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Arrhythmogenic Right Ventricular Cardiomyopathy (ARVC)
Information last reviewed: April 2014

 

What is ARVC?


Symptoms


How is ARVC diagnosed?


What treatment is available?

 


   

What is ARVC?

Arrhythmogenic right ventricular cardiomyopathy (ARVC; also known as arrhythmogenic right ventricular dysplasia - ARVD) is a heart muscle disease that can cause life-threatening heart rhythm abnormalities and, rarely, significant weakening of the right side of the heart.

ARVC is caused by a defect in the ‘glue’ that holds the muscle cells of the heart together. As the heart muscle is continuously stretching and contracting, the ‘glue’ breaks down, the muscle cells separate and some die. The body then tries to repair this by replacing the normal heart muscle cells with scar and fat tissue.

This process creates small islands of heart tissue that do not conduct electrical signals in the normal way and are not able to contract in the normal way.  This allows abnormal ‘short-circuits’ to develop, which cause the heart rhythm abnormalities that define the condition. 

 

CRY Consultant Cardiologist Professor Sanjay Sharma describes arrhythmogenic right ventricular cardiomyopathy (ARVC)

 

Initially, only small areas of the right ventricle may be affected but the condition may progress over time, becoming more widespread and even involving the left ventricle. In fact, some forms only affect the left ventricle.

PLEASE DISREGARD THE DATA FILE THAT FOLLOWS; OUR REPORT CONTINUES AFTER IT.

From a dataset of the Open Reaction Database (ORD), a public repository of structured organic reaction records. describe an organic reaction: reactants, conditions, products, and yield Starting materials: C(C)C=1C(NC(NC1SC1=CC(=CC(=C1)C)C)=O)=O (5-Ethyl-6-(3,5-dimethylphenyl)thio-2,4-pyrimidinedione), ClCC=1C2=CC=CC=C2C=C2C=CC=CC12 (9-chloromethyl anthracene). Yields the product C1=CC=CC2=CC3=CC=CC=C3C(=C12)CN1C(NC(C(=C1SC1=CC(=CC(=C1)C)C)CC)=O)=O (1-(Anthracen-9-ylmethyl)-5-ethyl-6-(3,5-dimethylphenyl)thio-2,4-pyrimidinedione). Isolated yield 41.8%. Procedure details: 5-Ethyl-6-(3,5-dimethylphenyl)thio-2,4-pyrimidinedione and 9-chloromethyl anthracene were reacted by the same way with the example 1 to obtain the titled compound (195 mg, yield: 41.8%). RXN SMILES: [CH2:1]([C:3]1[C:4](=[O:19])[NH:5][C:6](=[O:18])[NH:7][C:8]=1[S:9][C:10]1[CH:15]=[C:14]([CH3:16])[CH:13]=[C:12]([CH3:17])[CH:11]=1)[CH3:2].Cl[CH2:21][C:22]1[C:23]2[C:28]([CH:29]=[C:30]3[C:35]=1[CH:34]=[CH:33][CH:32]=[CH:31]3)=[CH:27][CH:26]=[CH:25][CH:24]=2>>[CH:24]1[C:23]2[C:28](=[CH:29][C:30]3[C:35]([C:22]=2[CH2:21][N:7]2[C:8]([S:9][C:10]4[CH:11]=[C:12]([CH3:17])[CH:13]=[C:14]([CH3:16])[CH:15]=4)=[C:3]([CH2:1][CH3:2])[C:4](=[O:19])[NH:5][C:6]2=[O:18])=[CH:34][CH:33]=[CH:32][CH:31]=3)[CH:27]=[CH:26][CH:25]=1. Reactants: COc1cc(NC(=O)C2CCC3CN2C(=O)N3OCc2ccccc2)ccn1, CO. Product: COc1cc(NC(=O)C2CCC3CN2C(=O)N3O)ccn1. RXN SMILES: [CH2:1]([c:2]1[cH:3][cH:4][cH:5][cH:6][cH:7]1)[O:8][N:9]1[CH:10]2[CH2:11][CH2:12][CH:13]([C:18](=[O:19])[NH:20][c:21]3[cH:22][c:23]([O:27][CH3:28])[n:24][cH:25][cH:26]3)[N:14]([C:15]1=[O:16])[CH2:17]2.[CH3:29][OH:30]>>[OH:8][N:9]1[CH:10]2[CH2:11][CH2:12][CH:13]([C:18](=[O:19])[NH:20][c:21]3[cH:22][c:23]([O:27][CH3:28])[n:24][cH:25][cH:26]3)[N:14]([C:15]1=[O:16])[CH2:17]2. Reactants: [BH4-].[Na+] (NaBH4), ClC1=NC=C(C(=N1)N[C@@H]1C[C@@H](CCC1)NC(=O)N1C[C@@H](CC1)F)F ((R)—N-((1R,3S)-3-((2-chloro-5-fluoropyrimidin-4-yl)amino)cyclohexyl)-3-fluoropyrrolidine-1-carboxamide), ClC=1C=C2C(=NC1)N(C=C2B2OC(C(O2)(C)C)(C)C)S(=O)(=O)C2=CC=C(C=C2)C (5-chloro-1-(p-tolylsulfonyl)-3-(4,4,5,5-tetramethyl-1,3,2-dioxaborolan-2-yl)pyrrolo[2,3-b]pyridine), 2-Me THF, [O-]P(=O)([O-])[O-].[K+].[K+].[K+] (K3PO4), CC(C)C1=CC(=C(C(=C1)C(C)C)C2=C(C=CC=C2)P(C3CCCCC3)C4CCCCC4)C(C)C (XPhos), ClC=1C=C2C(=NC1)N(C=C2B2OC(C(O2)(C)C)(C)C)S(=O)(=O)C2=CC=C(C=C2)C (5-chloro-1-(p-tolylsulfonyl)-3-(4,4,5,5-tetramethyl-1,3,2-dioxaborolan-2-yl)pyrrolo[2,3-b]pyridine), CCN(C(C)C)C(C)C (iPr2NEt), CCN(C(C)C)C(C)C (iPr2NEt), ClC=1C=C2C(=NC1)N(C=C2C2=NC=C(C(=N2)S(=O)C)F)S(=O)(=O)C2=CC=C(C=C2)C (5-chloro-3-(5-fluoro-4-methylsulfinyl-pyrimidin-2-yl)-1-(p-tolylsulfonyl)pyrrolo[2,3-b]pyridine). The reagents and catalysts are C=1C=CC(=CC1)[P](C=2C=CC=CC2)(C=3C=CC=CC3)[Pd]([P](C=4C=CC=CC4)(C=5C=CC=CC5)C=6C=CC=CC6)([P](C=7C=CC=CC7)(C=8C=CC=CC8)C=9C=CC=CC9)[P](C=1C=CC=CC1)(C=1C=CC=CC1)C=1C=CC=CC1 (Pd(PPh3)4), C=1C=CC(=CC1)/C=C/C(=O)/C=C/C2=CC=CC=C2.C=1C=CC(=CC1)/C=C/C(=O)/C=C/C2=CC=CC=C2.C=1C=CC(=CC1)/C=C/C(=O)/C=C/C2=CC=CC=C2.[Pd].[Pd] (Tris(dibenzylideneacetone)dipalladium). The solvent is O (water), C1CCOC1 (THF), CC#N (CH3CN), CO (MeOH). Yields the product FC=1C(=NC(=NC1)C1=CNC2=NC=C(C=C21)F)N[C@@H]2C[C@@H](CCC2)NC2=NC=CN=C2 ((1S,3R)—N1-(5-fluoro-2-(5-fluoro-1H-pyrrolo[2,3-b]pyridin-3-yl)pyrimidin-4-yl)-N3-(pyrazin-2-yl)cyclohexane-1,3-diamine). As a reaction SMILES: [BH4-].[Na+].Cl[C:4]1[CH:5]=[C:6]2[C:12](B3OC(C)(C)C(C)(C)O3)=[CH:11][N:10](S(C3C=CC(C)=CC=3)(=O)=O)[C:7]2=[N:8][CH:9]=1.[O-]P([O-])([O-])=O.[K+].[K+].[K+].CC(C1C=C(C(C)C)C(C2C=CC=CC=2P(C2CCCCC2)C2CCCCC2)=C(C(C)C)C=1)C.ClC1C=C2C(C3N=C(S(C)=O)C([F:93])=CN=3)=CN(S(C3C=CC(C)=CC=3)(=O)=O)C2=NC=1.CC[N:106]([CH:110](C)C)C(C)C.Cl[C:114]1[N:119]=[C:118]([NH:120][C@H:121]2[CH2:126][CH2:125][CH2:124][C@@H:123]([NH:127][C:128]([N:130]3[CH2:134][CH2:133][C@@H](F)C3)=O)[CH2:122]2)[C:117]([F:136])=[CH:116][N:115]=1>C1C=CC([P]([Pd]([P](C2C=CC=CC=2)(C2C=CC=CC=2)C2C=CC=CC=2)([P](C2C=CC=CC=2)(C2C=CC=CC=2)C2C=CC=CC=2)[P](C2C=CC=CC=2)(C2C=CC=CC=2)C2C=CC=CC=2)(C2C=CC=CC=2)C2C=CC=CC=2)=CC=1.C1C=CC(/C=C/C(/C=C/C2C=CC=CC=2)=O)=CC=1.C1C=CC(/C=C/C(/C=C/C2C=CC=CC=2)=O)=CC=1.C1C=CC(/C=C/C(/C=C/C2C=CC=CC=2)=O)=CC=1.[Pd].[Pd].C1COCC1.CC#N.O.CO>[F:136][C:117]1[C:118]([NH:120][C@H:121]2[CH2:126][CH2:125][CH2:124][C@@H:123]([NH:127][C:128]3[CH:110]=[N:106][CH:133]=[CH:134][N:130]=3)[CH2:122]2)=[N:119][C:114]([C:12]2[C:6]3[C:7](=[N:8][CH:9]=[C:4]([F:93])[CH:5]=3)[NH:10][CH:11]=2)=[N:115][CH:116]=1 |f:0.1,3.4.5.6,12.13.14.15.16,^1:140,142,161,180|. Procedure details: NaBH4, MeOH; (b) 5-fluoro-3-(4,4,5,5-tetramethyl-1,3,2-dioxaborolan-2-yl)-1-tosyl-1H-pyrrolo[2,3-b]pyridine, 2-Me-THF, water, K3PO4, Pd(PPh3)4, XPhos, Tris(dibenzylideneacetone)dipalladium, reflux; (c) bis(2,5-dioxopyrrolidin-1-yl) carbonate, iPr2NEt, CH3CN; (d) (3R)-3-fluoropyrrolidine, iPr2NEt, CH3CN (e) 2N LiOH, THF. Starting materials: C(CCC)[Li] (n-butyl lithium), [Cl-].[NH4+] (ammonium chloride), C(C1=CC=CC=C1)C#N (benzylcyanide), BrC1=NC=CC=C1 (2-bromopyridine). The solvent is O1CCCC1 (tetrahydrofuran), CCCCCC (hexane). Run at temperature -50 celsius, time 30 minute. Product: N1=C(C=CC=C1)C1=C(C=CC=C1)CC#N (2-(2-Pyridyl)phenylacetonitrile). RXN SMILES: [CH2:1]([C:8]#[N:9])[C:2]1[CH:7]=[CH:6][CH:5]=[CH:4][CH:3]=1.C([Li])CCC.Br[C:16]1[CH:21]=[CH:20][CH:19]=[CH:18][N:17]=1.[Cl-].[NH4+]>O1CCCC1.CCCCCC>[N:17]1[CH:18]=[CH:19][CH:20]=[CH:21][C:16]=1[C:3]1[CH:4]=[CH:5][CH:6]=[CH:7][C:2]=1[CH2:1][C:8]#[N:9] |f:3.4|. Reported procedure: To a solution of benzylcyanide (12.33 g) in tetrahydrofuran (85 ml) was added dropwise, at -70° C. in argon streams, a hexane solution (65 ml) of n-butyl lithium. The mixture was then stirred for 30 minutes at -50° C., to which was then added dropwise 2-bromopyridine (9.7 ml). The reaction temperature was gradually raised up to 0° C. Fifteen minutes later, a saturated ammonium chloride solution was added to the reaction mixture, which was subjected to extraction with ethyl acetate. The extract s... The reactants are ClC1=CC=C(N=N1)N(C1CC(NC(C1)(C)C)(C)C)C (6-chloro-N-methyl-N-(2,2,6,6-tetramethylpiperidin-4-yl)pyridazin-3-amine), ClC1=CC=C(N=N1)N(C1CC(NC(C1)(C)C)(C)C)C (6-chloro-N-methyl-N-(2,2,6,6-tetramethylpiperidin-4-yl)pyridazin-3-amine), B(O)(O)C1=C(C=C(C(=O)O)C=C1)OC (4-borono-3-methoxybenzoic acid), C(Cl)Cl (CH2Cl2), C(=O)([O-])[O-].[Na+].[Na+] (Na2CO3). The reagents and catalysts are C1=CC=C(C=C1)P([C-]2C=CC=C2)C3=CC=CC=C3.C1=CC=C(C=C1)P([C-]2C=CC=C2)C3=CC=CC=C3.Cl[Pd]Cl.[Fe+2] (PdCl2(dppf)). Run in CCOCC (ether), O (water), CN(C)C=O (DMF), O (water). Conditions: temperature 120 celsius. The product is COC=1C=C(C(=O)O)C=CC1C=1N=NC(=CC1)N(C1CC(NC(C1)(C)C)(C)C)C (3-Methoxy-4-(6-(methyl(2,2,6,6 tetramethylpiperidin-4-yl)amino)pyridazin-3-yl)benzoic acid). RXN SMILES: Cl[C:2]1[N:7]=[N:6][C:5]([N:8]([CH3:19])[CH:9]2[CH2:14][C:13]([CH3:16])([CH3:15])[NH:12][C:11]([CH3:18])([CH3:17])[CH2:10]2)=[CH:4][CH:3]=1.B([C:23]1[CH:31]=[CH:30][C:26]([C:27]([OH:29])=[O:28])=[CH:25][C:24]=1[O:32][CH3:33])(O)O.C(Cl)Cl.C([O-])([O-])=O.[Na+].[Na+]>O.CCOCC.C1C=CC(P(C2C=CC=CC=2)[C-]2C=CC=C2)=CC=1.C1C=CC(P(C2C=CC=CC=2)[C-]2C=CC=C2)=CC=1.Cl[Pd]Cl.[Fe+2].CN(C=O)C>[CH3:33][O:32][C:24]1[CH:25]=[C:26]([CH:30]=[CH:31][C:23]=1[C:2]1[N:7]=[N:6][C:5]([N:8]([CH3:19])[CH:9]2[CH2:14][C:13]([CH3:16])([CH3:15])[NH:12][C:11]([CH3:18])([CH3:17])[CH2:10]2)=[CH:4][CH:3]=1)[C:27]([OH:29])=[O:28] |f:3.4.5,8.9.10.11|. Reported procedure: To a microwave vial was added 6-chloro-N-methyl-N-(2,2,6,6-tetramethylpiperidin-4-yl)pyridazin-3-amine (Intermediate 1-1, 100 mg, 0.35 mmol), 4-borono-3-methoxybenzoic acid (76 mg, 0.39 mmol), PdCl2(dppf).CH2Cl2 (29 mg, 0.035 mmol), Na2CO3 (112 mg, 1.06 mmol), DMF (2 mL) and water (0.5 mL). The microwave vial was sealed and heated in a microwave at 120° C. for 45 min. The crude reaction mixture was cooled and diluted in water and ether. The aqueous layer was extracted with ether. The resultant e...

Professor Sanjay Sharma discusses the genetics of ARVC

ARVC is thought to affect between 1 in 1,000 and 1 in 5,000 people, depending on which area of the world has been studied and the definition of the condition used. The disease affects men and women equally and has been recognised in people from many ethnic backgrounds. It tends to first present in early adulthood but can occasionally affect children.

 

ARVC commonly runs in families and several genes have been identified as causing the condition in these families. These genes are needed to make the proteins that form the glue holding the cells together.  Therefore, if these genes do not work correctly the glue does not hold the cells together as it should. 

 

The pattern of inheritance is known as ‘autosomal dominant with variable penetrance’ meaning the child of an affected parent will have 50% chance of inheriting the abnormal gene, but will not then necessarily go on to have the condition. 

 

The other factors that contribute to the disease are not fully understood but may include viral infection, inflammation and endurance exercise.

 

 

Symptoms

 

The most common symptom is palpitations.  Palpitations can occur at rest but are often triggered by physical activity.  They may be associated with chest pain, light-headedness or blackouts.  ARVC is also a recognised cause of sudden cardiac death.  If the right ventricle becomes significantly weakened it can cause breathlessness and swelling of the legs and abdomen (features sometimes referred to as ‘right heart failure’) although this is relatively uncommon and tends to affect those who have had the condition for several years or longer.  Many people with ARVC do not have any symptoms, however.

 

 

How is ARVC diagnosed?